- Claims of harsh work conditions pile up as athletes head home
- Rio 2016 and prosecutors say they’re monitoring contractors
Poor and irregular food service at Rio’s Olympics has been a constant gripe among visiting fans. People working behind the counter are even more bent out of shape.
Low-quality food and even lack of meals are among the main complaints voiced by some of the 6,500 workers that have been hired as waiters or food vendors at Olympic venues in Rio de Janeiro, according to Brazilian prosecutors. Other issues include long working hours without break-time and excessive heat.
“I worked over 12 hours in the opening ceremony, and some workers left the Maracana stadium after 2 a.m.,” said Cassi de Assis, a mother of three children who saw in the games an opportunity to make some extra money. “We’re treated like animals.”
Assis, who works for Food Team, a catering company that has experience in sports events, said employees are often served low-quality food or even expired products, and sometimes no food at all. She provided a picture of the dish she was given on Thursday: rice, beans, sausage and corn mush.
Food Team said it “rigorously follows” the work legislation. It said some employees ended up working extended hours because about 40 percent of the workforce it hired didn’t show up. “All labor rights, including overtime, will be respected and duly paid for,” the company said in an statement.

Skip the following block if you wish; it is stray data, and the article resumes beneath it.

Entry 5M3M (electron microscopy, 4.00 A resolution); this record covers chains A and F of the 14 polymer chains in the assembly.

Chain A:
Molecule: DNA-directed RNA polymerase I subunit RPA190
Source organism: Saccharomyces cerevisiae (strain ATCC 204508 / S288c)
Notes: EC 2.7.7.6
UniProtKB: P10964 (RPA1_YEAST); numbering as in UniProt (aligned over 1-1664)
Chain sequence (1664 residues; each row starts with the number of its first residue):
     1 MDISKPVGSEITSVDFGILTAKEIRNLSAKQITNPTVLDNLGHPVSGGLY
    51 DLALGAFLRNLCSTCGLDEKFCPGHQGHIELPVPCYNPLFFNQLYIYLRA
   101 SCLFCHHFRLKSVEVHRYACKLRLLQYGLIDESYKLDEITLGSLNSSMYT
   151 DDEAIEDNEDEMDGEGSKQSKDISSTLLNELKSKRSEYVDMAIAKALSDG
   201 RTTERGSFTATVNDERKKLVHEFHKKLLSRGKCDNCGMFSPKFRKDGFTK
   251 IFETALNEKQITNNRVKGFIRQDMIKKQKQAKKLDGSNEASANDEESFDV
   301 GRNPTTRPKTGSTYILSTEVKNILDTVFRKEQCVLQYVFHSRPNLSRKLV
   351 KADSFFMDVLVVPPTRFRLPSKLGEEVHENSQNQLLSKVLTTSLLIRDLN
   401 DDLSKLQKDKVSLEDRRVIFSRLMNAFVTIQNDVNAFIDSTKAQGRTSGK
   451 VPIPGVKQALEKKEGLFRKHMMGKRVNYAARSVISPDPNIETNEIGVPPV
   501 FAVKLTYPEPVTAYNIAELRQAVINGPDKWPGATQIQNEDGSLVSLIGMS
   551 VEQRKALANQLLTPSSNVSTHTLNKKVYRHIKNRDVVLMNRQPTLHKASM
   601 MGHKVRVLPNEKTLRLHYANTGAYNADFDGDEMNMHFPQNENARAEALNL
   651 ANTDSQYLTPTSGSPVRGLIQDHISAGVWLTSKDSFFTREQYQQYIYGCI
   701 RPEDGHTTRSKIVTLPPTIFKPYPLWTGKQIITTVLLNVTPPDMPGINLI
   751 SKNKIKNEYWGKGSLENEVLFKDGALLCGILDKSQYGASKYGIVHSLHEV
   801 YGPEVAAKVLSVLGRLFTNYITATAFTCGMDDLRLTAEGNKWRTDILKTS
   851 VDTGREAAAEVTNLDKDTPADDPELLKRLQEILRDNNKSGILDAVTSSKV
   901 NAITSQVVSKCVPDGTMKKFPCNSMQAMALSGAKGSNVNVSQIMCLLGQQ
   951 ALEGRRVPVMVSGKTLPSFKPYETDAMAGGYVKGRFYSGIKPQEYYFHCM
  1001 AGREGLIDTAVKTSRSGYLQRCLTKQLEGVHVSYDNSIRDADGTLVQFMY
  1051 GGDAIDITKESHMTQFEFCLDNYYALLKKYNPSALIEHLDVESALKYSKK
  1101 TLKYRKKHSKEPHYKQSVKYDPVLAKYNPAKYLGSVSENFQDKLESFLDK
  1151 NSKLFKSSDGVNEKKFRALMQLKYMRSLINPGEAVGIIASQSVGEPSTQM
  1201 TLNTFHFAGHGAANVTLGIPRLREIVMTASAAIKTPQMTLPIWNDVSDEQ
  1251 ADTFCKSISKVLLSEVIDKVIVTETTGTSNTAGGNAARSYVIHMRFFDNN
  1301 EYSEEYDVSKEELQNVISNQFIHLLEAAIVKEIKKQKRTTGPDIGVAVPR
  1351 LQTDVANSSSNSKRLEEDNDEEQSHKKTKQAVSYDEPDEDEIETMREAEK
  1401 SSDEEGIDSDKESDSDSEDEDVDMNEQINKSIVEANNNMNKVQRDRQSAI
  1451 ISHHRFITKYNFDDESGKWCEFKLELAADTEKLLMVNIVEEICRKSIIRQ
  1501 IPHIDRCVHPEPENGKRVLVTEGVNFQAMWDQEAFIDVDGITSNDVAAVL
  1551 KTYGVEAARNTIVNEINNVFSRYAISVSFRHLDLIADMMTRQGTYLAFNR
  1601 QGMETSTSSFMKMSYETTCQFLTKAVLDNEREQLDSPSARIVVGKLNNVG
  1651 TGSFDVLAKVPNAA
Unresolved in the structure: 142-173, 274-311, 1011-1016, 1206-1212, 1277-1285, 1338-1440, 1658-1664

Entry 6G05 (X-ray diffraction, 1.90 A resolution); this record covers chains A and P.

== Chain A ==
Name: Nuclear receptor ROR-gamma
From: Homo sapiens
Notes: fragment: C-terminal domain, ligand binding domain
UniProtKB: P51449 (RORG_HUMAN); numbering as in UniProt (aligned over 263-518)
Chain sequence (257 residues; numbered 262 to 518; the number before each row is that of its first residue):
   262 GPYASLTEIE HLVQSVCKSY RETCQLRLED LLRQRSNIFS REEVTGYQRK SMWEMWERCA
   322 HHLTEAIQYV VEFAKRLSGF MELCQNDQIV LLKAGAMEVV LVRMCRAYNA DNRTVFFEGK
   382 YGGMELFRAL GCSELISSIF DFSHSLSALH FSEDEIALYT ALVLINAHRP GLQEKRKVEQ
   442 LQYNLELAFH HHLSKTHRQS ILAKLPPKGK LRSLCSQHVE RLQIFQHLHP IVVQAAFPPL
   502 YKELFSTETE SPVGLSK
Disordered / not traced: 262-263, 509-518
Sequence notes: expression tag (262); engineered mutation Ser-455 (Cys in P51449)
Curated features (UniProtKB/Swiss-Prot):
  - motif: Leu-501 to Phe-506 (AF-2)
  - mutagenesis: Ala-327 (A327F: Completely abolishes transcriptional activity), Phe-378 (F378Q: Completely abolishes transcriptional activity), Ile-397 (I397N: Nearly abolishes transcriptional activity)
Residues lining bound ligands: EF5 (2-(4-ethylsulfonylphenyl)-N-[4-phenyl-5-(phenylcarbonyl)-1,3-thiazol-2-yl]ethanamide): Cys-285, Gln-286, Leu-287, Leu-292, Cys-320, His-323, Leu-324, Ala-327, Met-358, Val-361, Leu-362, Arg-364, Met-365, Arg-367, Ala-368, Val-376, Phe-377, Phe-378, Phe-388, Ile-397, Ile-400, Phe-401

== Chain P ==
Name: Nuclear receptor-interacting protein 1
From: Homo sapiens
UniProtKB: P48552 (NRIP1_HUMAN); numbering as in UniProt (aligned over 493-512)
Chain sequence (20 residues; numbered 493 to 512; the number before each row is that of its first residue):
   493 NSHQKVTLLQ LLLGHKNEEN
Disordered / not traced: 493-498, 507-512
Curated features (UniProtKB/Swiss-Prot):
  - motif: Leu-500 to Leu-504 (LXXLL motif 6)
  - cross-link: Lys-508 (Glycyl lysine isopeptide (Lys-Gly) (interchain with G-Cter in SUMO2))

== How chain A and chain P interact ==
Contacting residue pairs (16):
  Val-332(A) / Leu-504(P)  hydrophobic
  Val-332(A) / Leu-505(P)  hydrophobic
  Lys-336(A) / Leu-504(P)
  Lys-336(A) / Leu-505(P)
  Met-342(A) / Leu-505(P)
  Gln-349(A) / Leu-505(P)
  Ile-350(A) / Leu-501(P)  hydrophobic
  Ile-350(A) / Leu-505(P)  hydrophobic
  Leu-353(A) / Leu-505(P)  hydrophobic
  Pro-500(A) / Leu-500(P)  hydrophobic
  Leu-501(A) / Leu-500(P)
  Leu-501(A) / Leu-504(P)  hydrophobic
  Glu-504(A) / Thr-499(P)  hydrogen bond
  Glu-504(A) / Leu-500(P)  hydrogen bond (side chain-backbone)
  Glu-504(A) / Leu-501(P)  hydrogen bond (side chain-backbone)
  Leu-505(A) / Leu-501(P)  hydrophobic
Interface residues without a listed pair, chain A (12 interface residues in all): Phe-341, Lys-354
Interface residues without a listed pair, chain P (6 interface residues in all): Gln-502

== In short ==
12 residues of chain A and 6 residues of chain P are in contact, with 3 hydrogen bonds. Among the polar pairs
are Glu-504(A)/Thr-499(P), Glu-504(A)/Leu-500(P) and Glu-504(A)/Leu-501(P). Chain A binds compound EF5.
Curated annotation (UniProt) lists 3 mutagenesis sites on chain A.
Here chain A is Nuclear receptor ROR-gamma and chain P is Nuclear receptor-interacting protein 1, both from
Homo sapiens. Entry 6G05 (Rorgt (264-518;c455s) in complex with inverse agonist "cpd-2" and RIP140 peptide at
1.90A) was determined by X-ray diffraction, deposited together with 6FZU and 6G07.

Dica do Chef, another caterer serving food in common areas in two of the Olympic venues, said it signed an agreement with prosecutors pledging to improve conditions for workers. “But we had taken all the necessary measures before that,” said Antonio Pulchinelli, responsible for the company’s Olympic operation. He shared the blame for poor working conditions with Rio 2016 organizers, saying they didn’t provide adequate infrastructure to shelter workers from intense sun.
Most workers in the Olympic Venues are selected and hired by ManpowerGroup Inc, including those for Food Team. A spokesman for ManpowerGroup said the company only does the selection and has no responsibility for working conditions.
Organizers said they “value labor rights” and are collaborating with authorities. “Most reports are related to outsourced workers” a spokeswoman for Rio 2016 said. She said the organizing committee follows the situation closely to ensure all workers have the proper documentation and that any irregularities are promptly corrected.
Prosecutors said they’re holding meetings with other companies to ensure they follow the labor legislation. “Monitoring will continue until the end of the games,” said prosecutor Cynthia Maria Lopes. “The Labor Ministry has been present where the events are taking place and has been sending notices of irregularities to public prosecutors.”